Draft Immigration and Nationality (Fees) (Amendment No. 3) Regulations 2008

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Tom Brake: I would like to echo briefly some of the points made by the hon. Member for Ashford. Clearly, I would also welcome clarification regarding the reason for the speed with which we are having to revisit the fees, because those changes look not only incomprehensible, as the ILPA has suggested, but badly thought through. As a habituĂ(c) of these occasions, I would also like to mention a matter that we have raised in previous statutory instrument Committees. We would like to hear the Government’s current position regarding the recession’s impact on the amounts that will be levied, which we discussed the last time we were here debating fees.
I turn to a matter set out in ILPA’s e-mail that the hon. Gentleman did not mention. There is a need to know the actual cost of processing a particular type of application because that will give us, for example, a clear picture of the financial contribution that some applicants are making towards the cost of the transitional effects of migration. That will also enable us to assess carefully whether that contribution is changing, because one would expect the cost of processing to reduce as the system beds in, and thus expect people’s financial contribution to increase over time. Knowledge of the actual average cost would be significant. Perhaps the Minister will come forward with some figures for us—not now, as the calculation is clearly quite complex, but later, in writing.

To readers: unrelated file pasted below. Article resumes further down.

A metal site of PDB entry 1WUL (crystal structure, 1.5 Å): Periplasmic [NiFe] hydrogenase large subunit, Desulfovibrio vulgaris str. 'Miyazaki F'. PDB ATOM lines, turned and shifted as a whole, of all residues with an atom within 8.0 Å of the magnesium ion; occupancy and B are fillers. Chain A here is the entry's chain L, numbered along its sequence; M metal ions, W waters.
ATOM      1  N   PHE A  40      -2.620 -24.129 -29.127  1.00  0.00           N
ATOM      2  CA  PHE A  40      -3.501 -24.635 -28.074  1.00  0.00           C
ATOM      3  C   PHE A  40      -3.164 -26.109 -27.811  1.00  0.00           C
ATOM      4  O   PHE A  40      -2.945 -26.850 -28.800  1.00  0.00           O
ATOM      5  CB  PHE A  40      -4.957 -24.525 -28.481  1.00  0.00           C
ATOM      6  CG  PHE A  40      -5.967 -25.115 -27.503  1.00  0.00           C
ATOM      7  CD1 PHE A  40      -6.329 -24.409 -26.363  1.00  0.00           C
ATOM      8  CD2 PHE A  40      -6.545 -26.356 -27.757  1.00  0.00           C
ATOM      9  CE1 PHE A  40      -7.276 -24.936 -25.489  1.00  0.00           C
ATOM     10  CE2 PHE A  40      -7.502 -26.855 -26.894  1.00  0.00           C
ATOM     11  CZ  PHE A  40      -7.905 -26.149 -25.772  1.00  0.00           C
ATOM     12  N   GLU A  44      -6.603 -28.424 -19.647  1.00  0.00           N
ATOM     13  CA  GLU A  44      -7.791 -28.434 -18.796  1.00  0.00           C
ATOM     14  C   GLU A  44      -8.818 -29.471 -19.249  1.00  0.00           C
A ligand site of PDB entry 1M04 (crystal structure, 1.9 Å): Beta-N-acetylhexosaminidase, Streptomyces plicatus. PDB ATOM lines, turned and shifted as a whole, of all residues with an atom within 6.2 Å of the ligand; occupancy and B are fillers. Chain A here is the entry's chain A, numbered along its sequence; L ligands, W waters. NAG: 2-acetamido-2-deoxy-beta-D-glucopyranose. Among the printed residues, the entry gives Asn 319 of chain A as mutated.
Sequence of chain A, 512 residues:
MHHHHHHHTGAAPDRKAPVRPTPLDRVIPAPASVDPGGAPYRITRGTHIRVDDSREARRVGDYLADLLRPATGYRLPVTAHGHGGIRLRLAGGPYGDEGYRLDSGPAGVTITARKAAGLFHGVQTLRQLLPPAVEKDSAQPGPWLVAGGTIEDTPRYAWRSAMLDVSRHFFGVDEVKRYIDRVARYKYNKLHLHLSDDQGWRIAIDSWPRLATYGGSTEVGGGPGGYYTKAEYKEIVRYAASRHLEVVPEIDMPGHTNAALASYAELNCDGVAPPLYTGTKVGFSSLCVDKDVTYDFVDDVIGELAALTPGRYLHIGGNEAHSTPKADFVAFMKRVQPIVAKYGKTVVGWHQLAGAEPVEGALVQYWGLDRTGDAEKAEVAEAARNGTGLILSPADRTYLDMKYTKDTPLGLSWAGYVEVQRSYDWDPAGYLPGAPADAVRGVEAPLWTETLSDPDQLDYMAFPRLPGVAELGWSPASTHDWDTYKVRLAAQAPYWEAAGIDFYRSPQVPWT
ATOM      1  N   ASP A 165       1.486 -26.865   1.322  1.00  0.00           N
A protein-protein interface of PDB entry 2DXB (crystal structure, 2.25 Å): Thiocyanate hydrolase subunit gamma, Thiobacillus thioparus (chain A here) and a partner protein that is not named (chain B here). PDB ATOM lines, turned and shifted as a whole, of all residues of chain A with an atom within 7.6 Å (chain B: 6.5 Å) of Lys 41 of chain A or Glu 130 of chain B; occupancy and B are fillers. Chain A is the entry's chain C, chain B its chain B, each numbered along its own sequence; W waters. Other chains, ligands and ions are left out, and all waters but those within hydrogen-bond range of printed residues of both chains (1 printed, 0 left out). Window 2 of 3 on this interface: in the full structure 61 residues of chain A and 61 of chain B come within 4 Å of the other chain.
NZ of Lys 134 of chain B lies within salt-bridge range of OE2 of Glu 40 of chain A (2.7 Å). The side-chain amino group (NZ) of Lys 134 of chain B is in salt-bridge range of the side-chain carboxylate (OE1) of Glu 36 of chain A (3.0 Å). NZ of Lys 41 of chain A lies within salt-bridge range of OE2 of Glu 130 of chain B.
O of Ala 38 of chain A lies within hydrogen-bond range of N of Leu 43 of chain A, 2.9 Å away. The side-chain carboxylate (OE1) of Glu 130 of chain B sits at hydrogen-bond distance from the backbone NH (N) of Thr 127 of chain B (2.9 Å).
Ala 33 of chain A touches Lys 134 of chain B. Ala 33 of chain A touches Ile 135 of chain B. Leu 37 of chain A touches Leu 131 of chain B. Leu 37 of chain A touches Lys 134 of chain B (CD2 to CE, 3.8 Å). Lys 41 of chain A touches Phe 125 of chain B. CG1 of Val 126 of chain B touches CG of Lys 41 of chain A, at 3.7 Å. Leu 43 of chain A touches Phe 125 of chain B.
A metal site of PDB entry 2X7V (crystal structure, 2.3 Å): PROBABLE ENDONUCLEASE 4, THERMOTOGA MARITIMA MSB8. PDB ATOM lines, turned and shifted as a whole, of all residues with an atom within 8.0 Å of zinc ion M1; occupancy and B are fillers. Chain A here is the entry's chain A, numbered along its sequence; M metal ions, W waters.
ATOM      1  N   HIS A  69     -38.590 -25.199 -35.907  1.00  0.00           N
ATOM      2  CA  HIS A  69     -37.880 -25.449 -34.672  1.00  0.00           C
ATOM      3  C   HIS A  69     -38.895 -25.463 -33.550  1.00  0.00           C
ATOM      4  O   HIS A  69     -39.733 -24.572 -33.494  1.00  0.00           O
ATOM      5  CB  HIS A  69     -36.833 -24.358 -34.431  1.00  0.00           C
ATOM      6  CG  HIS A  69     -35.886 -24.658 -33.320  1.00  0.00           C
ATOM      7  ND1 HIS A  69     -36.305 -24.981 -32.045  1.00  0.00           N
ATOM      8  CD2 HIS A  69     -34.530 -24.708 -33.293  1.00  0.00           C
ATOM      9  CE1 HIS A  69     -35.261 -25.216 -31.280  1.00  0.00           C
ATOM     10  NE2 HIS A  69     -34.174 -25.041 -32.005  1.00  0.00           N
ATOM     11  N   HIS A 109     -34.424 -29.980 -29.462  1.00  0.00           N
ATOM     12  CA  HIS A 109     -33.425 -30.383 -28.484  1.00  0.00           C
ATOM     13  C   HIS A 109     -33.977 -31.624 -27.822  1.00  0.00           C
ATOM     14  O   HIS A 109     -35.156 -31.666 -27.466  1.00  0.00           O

4.50 pm
Meg Hillier: As ever, the hon. Member for Ashford made some important points, and I want to deal with them in the order in which he raised them.
First, for the record, I stress that I have described nothing about incompetence in relation to the Government’s approach, but I welcome the hon. Gentleman’s support for fees in principle and for end-to-end cost recovery. We recognise that there are complications with our immigration regulations. We have put forward lots of different bits of legislation, regulations and rules over the years, which is why we are attempting, through legislative plans for the future, to simplify our immigration regulations and to make it a lot easier for case workers to deal with these things. Indeed, we are trying to simplify what is, in many cases, law that is working, but something on which people have to look for advice from several different sources.